An executive summary has just been published of a recent report, “Advancing Menstrual Health, Education, and Economic Progress,” a collaborative research effort between DLA Piper, New Perimeter, and Days for Girls.
From considering the role government can play on a macro-level of setting national agendas, to the specifics of what it means to design a building that is MHM-conscious, the panelists each contributed to a dynamic conversation on how to improve menstrual equity through policy shifts and standards. Here we will be focusing on a selection of key ideas that emerged from the discussion.
On Thursday, Feb 25, from 10:00-11:00 AM EAT, Days for Girls and the African Coalition for Menstrual Health Management will co-host a Zoom Webinar focused on menstrual health policy in East and Southern Africa. The webinar will feature a number of speakers working on menstrual health issues and policy in the region. IMHER is an honorary co-host of the event.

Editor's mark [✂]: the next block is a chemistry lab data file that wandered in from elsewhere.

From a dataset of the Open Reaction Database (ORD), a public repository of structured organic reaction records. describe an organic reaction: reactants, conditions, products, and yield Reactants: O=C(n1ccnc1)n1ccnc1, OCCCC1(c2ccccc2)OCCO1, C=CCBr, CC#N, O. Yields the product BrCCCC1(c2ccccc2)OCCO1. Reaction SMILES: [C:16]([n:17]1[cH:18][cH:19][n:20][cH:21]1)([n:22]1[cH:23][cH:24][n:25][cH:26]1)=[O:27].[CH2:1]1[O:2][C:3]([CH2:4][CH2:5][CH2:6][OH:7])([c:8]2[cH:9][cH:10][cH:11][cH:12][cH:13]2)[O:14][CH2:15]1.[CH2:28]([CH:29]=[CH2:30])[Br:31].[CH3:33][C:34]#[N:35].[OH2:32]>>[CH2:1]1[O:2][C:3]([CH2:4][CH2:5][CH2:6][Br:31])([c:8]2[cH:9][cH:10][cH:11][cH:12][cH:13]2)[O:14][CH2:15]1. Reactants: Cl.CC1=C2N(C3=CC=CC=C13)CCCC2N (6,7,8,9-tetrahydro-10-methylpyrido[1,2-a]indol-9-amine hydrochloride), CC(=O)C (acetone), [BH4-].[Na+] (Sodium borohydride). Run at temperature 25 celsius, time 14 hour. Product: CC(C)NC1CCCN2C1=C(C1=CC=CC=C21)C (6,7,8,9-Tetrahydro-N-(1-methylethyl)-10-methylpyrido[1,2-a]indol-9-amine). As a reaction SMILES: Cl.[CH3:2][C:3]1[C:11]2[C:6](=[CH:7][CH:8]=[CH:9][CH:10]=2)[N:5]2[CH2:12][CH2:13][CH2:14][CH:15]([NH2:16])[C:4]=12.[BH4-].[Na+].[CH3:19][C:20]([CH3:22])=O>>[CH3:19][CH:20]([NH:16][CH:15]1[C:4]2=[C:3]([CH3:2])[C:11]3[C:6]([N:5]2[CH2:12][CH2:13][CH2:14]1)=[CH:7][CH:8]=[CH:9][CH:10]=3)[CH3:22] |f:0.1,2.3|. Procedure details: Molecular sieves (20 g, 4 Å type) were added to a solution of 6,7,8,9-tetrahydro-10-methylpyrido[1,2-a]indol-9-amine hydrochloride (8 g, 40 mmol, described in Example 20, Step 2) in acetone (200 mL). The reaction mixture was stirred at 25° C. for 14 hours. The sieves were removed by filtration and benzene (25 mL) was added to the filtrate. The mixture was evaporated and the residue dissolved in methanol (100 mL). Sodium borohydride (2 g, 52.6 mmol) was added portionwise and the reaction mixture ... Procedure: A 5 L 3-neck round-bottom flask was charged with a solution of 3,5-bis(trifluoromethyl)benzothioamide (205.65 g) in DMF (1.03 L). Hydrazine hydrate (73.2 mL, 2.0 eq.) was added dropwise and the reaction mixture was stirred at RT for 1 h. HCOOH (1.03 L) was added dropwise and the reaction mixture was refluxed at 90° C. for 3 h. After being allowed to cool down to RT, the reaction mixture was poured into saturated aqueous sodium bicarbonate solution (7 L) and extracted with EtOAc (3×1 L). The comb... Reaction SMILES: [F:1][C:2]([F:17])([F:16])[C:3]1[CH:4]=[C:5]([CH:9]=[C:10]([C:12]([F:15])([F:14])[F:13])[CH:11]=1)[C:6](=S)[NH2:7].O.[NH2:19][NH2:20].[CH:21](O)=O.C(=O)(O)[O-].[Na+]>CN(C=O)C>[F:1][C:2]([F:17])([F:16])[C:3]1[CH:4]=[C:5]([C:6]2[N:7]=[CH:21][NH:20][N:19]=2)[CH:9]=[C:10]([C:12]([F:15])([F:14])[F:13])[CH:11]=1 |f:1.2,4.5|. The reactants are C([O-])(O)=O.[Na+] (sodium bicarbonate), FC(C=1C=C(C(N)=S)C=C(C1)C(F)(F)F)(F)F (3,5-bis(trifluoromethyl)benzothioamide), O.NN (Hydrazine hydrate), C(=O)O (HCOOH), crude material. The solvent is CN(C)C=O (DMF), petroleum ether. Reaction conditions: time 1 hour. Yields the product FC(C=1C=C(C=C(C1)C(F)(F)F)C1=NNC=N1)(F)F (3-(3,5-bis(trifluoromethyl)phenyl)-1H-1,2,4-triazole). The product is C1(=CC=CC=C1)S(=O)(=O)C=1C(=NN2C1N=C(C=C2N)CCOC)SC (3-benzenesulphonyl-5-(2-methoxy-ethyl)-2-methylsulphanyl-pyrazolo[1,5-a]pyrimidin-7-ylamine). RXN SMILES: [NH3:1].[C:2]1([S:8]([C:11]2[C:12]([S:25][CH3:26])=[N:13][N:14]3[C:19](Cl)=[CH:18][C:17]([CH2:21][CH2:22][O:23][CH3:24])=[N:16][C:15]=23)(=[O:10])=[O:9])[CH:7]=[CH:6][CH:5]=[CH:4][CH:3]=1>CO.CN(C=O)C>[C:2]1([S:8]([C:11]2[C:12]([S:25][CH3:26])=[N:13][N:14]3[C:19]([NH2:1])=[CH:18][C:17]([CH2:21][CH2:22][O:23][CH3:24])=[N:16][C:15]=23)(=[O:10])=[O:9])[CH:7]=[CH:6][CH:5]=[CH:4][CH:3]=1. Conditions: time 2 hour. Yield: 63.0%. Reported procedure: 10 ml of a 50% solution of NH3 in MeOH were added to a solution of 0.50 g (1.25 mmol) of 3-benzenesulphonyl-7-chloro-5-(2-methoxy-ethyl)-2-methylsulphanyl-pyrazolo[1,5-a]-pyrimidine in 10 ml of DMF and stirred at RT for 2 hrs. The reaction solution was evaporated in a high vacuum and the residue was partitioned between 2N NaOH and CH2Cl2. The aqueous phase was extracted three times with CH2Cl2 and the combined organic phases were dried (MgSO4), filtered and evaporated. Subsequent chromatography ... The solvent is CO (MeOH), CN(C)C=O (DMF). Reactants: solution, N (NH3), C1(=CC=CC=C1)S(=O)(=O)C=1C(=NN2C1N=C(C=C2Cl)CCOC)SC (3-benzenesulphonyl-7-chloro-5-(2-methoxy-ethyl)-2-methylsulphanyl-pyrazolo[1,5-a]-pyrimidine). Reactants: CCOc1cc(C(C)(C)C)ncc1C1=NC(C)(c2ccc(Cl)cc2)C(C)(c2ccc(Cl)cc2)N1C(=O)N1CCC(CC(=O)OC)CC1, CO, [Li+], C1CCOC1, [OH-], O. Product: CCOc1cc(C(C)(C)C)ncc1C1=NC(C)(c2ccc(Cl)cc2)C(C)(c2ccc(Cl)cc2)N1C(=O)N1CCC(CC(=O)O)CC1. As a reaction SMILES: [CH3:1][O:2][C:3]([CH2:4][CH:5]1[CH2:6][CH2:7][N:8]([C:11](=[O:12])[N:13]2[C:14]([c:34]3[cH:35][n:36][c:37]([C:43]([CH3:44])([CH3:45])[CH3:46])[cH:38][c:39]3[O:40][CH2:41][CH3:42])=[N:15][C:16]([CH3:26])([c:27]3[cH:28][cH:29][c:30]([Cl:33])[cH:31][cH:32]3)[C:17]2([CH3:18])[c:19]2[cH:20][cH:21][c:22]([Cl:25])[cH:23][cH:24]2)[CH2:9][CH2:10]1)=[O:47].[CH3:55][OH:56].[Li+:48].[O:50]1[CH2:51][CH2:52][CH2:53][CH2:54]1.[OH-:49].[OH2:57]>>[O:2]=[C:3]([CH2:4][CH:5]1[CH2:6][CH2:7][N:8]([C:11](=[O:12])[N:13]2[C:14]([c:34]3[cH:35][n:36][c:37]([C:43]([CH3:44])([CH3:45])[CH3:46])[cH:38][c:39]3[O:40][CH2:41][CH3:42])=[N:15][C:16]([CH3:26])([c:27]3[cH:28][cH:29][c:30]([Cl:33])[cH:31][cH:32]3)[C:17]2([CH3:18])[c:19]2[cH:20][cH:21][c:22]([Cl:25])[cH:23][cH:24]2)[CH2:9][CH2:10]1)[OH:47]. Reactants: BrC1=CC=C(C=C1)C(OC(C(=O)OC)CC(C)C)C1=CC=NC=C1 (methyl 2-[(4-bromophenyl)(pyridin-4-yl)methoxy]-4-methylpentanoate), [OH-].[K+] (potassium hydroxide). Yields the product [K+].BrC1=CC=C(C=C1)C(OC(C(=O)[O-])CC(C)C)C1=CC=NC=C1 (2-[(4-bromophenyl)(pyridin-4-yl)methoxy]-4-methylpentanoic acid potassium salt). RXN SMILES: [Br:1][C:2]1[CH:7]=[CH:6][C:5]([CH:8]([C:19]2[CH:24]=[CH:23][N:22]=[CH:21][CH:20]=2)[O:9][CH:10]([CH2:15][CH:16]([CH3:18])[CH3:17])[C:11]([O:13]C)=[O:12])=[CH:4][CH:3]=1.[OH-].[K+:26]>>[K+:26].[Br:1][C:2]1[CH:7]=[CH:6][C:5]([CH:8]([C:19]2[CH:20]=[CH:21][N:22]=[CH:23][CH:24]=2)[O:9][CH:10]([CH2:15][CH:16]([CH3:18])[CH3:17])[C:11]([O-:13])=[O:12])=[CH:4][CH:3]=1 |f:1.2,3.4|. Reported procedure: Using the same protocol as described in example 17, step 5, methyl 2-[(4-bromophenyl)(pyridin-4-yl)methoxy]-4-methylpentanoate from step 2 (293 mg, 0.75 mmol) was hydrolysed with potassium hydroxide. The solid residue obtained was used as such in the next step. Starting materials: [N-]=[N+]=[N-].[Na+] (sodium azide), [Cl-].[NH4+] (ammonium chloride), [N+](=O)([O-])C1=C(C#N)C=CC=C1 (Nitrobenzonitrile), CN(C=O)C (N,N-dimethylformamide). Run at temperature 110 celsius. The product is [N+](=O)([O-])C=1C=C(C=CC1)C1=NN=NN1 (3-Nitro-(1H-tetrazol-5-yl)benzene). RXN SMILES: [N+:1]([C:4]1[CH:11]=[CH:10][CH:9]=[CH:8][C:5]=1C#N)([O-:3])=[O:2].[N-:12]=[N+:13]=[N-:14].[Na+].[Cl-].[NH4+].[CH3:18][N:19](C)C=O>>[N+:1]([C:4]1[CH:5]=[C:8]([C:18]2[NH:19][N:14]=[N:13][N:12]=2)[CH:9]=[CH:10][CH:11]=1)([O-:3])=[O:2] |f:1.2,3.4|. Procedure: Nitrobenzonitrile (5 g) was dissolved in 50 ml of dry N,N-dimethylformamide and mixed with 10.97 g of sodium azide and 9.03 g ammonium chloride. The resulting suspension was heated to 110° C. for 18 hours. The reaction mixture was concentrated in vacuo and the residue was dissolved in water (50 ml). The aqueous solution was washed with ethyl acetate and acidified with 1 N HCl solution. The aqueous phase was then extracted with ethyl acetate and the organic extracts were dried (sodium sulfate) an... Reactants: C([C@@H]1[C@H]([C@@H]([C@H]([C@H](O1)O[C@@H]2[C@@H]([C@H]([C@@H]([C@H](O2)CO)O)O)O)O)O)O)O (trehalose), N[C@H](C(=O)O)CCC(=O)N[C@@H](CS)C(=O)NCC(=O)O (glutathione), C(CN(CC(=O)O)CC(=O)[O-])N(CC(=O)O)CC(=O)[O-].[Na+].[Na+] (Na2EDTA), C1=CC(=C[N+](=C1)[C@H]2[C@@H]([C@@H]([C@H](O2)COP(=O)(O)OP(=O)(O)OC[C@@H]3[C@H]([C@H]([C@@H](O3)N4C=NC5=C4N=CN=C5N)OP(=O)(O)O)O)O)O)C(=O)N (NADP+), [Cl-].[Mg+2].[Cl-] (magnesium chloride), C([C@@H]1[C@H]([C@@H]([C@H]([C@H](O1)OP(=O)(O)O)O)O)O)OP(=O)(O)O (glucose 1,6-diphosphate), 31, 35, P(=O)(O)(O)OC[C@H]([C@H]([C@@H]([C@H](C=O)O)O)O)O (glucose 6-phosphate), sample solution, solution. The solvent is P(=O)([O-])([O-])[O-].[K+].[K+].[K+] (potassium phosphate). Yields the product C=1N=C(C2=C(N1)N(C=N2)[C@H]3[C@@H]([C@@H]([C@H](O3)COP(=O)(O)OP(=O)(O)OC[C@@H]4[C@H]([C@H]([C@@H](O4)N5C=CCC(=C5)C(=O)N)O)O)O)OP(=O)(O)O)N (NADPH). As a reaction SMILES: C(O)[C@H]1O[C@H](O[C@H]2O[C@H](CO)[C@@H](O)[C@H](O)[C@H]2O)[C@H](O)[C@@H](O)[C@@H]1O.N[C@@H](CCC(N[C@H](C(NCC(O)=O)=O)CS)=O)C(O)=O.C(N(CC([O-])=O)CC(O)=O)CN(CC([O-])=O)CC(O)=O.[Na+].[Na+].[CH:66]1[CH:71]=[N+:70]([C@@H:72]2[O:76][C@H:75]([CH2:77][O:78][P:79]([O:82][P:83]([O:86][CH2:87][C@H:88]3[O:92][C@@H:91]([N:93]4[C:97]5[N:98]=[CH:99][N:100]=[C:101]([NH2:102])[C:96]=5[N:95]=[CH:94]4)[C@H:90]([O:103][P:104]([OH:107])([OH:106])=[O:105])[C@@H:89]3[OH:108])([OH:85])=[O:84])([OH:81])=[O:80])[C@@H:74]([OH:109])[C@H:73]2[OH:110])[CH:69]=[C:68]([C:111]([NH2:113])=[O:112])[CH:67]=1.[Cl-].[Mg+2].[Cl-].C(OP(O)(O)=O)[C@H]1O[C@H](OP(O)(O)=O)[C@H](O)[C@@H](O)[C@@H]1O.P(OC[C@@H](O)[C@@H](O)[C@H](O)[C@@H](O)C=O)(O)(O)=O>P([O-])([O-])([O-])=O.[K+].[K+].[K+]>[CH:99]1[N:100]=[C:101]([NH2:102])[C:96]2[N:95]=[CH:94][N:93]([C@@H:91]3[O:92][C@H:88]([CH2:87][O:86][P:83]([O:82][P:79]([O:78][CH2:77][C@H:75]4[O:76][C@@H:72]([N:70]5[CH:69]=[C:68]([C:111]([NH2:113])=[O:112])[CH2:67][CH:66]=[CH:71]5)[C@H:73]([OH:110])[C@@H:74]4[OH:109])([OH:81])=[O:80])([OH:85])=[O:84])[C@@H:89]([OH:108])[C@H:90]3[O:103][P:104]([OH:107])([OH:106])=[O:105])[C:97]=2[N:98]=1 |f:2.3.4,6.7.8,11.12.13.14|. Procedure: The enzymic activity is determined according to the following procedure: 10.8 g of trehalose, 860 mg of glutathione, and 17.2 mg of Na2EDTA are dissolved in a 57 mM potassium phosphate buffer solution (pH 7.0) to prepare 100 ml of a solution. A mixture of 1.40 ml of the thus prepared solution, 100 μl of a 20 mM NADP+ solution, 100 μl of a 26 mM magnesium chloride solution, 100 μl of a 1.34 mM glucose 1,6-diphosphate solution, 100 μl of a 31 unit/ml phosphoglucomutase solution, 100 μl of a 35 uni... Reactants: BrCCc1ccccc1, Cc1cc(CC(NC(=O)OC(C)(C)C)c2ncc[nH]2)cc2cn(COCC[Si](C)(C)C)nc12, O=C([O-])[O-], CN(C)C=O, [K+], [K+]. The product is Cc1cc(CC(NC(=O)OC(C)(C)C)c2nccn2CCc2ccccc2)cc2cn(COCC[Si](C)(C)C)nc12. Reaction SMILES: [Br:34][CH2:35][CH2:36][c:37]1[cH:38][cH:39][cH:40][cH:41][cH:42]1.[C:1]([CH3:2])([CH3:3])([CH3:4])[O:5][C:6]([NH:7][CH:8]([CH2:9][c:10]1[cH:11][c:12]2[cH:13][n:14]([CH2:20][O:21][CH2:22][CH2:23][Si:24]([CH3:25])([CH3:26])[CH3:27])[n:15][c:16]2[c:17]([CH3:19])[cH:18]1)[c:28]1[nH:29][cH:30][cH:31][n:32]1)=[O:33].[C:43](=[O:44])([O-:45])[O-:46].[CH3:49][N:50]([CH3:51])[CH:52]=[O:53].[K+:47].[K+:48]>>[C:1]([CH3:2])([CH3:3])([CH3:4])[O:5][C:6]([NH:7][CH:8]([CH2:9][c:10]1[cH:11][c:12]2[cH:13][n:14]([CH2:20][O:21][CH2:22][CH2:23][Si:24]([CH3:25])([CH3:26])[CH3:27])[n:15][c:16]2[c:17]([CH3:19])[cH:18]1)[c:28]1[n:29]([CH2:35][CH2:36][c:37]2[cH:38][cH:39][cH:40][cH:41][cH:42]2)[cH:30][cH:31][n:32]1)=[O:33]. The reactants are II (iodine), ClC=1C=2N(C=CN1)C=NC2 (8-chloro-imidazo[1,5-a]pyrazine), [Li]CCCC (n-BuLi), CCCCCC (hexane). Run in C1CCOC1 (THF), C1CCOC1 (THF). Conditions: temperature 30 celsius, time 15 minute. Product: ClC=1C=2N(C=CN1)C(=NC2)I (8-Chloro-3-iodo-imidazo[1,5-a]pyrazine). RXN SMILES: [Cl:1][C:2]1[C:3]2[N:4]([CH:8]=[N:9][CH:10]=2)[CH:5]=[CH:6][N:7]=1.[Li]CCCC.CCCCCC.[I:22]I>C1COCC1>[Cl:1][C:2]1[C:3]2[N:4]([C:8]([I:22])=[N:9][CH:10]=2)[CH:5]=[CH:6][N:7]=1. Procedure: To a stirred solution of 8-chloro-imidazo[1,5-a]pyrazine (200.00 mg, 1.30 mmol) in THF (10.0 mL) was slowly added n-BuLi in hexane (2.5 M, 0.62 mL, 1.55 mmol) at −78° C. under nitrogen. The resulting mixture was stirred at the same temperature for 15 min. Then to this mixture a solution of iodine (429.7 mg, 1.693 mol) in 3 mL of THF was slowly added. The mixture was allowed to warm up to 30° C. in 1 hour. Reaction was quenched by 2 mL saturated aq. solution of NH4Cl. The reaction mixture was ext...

Widespread news of its passage back in March was premature. But with the final passage of its period products bill on November 24, Scotland has now officially become the first country in the world to decide to provide free menstrual products to all menstruators.
When considering the process of policy-making on menstrual hygiene management (MHM) issues, the roles of politicians, journalists, lobbyists, and interest groups tend to be the focus. Less often considered is the role of the wives of politicians, both national and local, as change-makers for female-focused policy, including issues pertaining to menstrual health. Here, we review the instrumental role of the wives of leaders, or “first ladies,” of several countries in keeping menstrual health on the political and media forefront.